EAC integration permeates into people's businesses and cultural bonding

The laboring engine of the heavy commercial truck slows down as it nears the borderline of Gatuna,Rwanda's border post with Uganda, but continues to exude a dull explosive sound. It joins other trucks in the queue. It is joined by others.

The laboring engine of the heavy commercial truck slows down as it nears the borderline of Gatuna,Rwanda’s border post with Uganda, but continues to exude a dull explosive sound. It joins other trucks in the queue. It is joined by others. The pungent smoke they all produce twirls indolently into and consumed in the verdant wooden hills and the teagrowing valleys that surround Gatuna border post.

As the trucks’ chugging continues, parked, their drivers go to the Immigration and Rwanda Revenue Authority offices to have some of their papers processed and stamped; in about 45 minutes they will continue with their journey. This Gatuna Border Post now operates 24/7, Rusumo for 16 hours and Nemba, 18 hours.

The reduction of red-tape and the harrowing paperwork at border posts are some of the many benefits that have come to symbolize and be embraced as a result of Rwanda joining the East African Community seven years ago.

Marking the EAC Week

Therefore, as Rwanda marks the East African Week, 17th-21st November, under the theme; “EAC Regional Integration: Benefits & Opportunities, ”it is important to reflect on whether the principles of EAC of promoting a people-centered and market-driven cooperation is translating into reality and what Rwandans and other people living and working in Rwanda have to say about the integration process.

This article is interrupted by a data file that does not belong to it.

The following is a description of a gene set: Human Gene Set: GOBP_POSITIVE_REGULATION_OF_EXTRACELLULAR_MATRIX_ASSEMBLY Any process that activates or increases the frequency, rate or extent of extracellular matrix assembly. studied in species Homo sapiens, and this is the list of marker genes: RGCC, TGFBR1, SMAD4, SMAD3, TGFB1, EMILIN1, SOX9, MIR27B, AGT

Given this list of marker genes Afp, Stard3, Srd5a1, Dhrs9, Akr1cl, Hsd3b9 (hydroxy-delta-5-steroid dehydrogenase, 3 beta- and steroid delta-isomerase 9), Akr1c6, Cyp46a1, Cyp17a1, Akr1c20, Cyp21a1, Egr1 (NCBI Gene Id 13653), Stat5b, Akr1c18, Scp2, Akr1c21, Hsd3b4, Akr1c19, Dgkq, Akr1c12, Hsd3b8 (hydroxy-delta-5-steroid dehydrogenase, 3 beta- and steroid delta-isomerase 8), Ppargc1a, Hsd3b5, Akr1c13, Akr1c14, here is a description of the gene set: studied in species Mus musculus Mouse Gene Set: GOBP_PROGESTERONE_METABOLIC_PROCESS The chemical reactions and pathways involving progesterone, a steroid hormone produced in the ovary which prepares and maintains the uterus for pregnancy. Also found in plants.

People from different EAC countries, professions and occupations have come to embrace and even advocate for deeper integration after experiencing the different benefits and spotting opportunities in the East African Community; traders, transporters, professionals, investors and a plethora of other categories; albeit at different levels.

The activities during the week will involve, interaction with the media and the public, breakfast meeting with the business community, public lecture at Universities, field visits to assess implementation of EAC projects and programmes.

We do experience the changes

Yusuf Oadara, a Ugandan truck driver plying the Mombasa-Malaba-Gatuna-Kigali route, says their occupation has been made a lot easy with the removal of certain requirements.

“First of all, unlike before, the Gatuna border post is open 24hours. The cargo-dwelling time at the border has drastically reduced as long as one has the necessary documents. My client employs clearing agents who process the transaction documents even before the truck leaves the country where goods have been obtained.